And I would take that gift over absolutely anything else in the world.


The Pitt 

So today I was faced with an interesting choice. Now that I’m much better at navigating Pittsburgh via public transit I know that from the stop near my office there are two bus routes that take about the same time to get back into the city. The first goes through a fairly poor rundown area before hitting the downtown. The second goes through the prestigious University of Pittsburgh. And the campus is impressively beautiful.

Guess which place my preppy white girl outward appearance fits in better?

I know the anticipation is killing you, but it was the second one. And that makes me kind of sad. Because while I’ve taken both ways, the first time I took the first way I was taken aback. Because suddenly I was launched into a world that was primarily African American and included many people with disabilities, the elderly, and had a strong presence of single mothers. One in particular who had a broken foot and was carting around her work bags and her kid on this broken foot of hers still haunts me. Because that would be damn hard. I don’t even know if I could do it. And while I hate the notion that just because I grew up with a nice, middle-class family I don’t know what suffering is (I know well enough, believe me), it would be hard to bear that particular cross. And I’m grateful that I had a really supportive family to go through it with me, because that lady was all alone with her child.

But fortunately since this is Pittsburgh, there is something sort of genuine about the people here, what you see is what you get. There’s this like prevailing blue-collar honesty, a sweet simplicity that’s hard to describe. Just know that it is the opposite of superficiality. And the people had a little community. A lot of them knew each other. And what could have been a really depressing scene (one that my more elitist but sometimes well-meaning professors and teachers would teach me to automatically pity if not outright condescend) was turned into something almost sweet. Because there’s nothing like being cared about, knowing that people have your back through thick and thin, not because of what you do for them, but because you are friends and neighbors. That is the power of Pittsburgh. And I’m sad that, being raised up and down the east coast, that I haven’t experienced anything like it in other places.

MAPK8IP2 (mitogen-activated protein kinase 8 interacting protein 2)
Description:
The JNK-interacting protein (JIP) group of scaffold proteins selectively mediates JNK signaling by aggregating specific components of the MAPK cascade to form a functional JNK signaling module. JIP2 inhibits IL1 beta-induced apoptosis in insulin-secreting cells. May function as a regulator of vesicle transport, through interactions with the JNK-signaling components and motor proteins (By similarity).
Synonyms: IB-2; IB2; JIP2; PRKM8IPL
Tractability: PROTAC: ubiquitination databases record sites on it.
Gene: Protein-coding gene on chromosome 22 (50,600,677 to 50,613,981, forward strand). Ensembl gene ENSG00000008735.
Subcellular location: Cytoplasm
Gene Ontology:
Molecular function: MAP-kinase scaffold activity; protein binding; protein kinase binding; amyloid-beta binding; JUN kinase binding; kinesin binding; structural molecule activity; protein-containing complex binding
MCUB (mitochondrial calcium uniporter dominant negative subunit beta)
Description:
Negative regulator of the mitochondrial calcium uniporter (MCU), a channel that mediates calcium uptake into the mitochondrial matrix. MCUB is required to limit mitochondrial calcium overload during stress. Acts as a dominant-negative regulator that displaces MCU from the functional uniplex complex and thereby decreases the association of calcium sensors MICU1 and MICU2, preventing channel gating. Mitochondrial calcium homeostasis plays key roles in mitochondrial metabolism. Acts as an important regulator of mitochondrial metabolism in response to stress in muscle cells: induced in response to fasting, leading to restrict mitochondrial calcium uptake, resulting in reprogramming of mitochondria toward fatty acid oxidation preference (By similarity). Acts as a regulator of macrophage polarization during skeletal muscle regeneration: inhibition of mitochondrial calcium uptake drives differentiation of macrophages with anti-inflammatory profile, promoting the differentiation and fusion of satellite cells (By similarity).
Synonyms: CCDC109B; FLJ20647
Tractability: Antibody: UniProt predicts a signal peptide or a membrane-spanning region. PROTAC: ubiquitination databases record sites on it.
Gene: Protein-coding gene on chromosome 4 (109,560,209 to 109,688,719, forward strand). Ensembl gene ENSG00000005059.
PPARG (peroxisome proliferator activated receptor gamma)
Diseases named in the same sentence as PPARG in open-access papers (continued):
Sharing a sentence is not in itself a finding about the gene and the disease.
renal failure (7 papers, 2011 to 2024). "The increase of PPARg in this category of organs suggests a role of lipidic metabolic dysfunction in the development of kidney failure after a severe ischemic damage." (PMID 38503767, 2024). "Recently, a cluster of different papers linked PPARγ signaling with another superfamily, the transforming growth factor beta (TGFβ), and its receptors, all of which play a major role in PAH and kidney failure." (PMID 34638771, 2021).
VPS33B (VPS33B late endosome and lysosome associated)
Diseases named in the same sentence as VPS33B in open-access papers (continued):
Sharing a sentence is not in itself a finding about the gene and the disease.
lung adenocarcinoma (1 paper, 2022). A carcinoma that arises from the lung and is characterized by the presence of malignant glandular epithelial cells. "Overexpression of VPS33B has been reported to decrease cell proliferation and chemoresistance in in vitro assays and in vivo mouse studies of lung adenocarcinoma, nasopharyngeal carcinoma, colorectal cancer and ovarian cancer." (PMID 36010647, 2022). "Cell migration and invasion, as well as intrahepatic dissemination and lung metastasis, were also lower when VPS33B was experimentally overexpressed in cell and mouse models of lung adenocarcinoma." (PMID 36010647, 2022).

Because other places have turned their back on it as something outdated in this dog-eat-dog world where you are number one and everyone else is number two (extend the number two metaphor as far as you want). And that’s too bad. Because now there is an absence of this type of community, an absence that the world is in mourning for, whether they admit it or not.

Because the truth is the best things in life aren’t things. What makes the experience worthwhile isn’t “finding yourself” or accumulating lots of material goods or even being the best. It’s serving your neighbor. And in a community like the ones I’ve described in Pittsburgh, you get the joy not only of serving your neighbor but in having your neighbor serve you too. I’m glad they keep that tradition alive. And I’d love to see it come back to life around the world.

Christ’s the King

So a couple of weeks ago I came across a blog that is also Catholic (there are lots out there don’t let secular society make you think there aren’t!) and the author had a post encouraging her followers to be Christ-like. Now she seems really authentic and sweet, not that I’ve ever met her, and it is good that she is encouraging her followers to put their faith into practice. I can tell her intentions were good. However I just really hate the term “Christ-like.” I hear it used a lot and honestly I just think it’s a bit presumptuous. Not only that, it sounds stressful, like it would leave people always on edge, trying to be perfect all the time with God watching over your back every second of the day. I know I can never be Christ-like, even on my good days. My nature is the opposite of Christ’s. But that doesn’t stop me because I don’t want to be Christ-like, I want to be Christ.

I know, I know. If being Christ-like sounds presumptuous, being Christ Himself sounds blasphemous and unrealistic. But hear me out. During Jesus’s earthly life He consecrates Himself to God His Father. He prays in John 17:11 “…Holy Father, keep them in Your name that You have given me, so that they may be one just as we are.” I honestly think He means by that that by the power of the Holy Spirit His consecration to God was so total that He and God were one, prompting Jesus to be so incredibly humble that He would take no responsibility for His good deeds and heroic feats on earth, giving all the glory to God. And this sentiment is echoed in Paul when he talks about the Holy Spirit saying in Galatians 2:20 “No longer I, but Christ lives in me.”

This is the type of thing I want. To be so on fire with the Holy Spirit that it is no longer myself, but Christ who lives in me and through me. I know in my heart that if I spent every day imitating Christ I could never be like Him. On my own I don’t have the holiness, the willpower, or the grit. It will leave me tired, frustrated, ineffective and maybe even spiritually dry. But fortunately, it’s never been about what I can do, but what Christ can do for me. I believe He can send me down His strength and His Spirit to accomplish the impossible. And He does, because He has this incredible capacity for love (at least that’s how I explain his enduring love for me). I think the world today is the way it is because so many people settle for being “Christ-like.” Some passive, comfortable Christianity that really waters down the beauty of the spiritual life. And I would wish better for you readers because, as usual with God, there is so much more to it than what meets the human eye. That’s the belief that keeps me moving forward.